Horseback releases new 7-inch, “On The Eclipse” b/w “Broken Orb”
It’s been a while since we’ve seen any new full-band material from Horseback, though guitarist, noise purveyor, and drone artist Jenks Miller has been quite prolific.Since 2009’s titanic The Invisible Mountain, he has collaborated with Pyramids, Nicholas Szczepanic, and Locrian – not to mention the release of his solo Forbidden Planet cassette. Then there’s his role in Mount Moriah, where his Crazy Horse-educated guitar and gentle vocal harmonies offer a sympathetic friend to Heather McEntire’s heartbroken outpourings. Not only does his work seem to be everywhere, but he’s bloody consistent.
So expectations were naturally high for even 12 minutes of full-band material, considering it’s been two-and-a-half years. And Horseback doesn’t disappoint. The A-side of this limited-run 7-inch, set for release next month by Brutal Panda, explores a remarkable direction. While the established Southern psych-metal aesthetic is already a pretty broad spectrum, ”On the Eclipse” explores a yet-unseen stoner-folk groove that’s as fluid as it is jagged and unsettling. It departs from the slow-burners of The Invisible Mountain, pushing forward with unexpected urgency for this patient band. An acoustic guitar doubles the churning, seasick riff. That instrument’s resonance, added to such dense, menacing textures, makes this side sound fascinatingly huge and inescapable.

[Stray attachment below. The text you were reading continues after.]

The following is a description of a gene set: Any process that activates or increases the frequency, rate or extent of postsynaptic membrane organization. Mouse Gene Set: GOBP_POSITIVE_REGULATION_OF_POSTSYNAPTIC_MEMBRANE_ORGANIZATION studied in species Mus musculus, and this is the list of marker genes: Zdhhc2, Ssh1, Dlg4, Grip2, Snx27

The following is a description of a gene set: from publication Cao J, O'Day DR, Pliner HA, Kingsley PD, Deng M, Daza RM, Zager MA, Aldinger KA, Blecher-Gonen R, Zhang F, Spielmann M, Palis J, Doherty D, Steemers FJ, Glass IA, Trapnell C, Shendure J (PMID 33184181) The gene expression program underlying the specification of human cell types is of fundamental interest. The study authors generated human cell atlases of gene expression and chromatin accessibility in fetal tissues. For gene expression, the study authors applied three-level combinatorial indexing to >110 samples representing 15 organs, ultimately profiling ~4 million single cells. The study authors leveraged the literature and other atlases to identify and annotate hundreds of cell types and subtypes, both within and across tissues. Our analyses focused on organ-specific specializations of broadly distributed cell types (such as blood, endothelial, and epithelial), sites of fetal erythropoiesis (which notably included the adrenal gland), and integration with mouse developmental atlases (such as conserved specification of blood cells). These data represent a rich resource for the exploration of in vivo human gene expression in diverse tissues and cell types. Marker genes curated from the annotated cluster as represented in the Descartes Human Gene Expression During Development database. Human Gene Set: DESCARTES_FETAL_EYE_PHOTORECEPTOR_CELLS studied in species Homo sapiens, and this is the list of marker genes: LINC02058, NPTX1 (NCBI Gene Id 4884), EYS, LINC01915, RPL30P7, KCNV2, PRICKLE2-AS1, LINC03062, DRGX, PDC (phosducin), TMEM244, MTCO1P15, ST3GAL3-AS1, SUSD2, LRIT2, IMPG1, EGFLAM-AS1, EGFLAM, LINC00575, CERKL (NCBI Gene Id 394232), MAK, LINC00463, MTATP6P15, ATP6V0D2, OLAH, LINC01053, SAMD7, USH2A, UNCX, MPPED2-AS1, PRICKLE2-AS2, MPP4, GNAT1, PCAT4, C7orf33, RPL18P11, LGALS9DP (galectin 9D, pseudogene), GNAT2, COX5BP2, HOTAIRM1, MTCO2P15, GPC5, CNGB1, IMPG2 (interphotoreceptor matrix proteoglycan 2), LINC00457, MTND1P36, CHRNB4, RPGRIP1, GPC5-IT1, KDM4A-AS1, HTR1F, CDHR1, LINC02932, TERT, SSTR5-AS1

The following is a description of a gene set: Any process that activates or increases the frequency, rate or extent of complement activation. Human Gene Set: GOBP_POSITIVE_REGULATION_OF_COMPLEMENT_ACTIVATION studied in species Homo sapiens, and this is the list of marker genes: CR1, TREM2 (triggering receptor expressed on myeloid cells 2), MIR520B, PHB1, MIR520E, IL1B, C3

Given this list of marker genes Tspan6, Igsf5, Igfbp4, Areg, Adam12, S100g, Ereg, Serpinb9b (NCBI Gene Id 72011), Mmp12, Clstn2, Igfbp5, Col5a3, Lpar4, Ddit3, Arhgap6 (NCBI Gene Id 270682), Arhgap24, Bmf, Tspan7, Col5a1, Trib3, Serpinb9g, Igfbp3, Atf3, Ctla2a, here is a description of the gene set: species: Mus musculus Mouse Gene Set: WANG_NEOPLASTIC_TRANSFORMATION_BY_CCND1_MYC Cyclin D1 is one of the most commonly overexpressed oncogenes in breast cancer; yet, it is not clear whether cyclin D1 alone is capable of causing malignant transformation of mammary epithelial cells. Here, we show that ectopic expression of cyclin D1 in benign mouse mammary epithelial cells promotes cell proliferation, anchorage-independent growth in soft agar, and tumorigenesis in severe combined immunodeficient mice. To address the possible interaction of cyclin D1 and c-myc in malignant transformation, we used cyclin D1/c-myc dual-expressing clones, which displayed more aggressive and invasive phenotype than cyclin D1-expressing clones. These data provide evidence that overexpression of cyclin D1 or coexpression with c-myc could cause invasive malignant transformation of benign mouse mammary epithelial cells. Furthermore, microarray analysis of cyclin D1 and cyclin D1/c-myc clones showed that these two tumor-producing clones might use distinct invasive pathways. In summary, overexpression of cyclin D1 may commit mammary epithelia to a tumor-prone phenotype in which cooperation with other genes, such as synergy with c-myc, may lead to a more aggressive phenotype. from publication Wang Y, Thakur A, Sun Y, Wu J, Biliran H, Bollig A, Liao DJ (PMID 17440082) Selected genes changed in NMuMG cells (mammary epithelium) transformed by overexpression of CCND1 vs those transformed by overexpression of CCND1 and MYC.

It’s balanced by a positive, calming sci-fi drone on the B-side, “Broken Orb.” Gentle drones and bell-like harmonics ring above formless washes of distortion, stuttering drums, and looped guitar swells. Its layers develop for seven majestic minutes, implying Carl Sagan’s Cosmos. It’s hard not to go right back to “On the Eclipse” at the closing fade of “Broken Orb,” making this less a work with distinct endpoints and more like some musical Ouroboros.
And this may represent a crystallization of Miller’s different directions. While “Broken Orb” plays like the optimistic flipside of Forbidden Planet, it also calls to mind the patient, emotionally loaded washes of multiplied overtones in American Gothic. And while the percussive punch the acoustic guitar lends “On the Eclipse” may speak to Miller’s predilection toward Americana forms, squelching radio static and a sustain-choked guitar solo bring discomfiting noise elements even into the more traditional song.
With only 500 copies to be pressed, this one’s likely to sell out – and probably quickly. Stream On the Eclipse below via OMG Vinyl.—Corbie Hill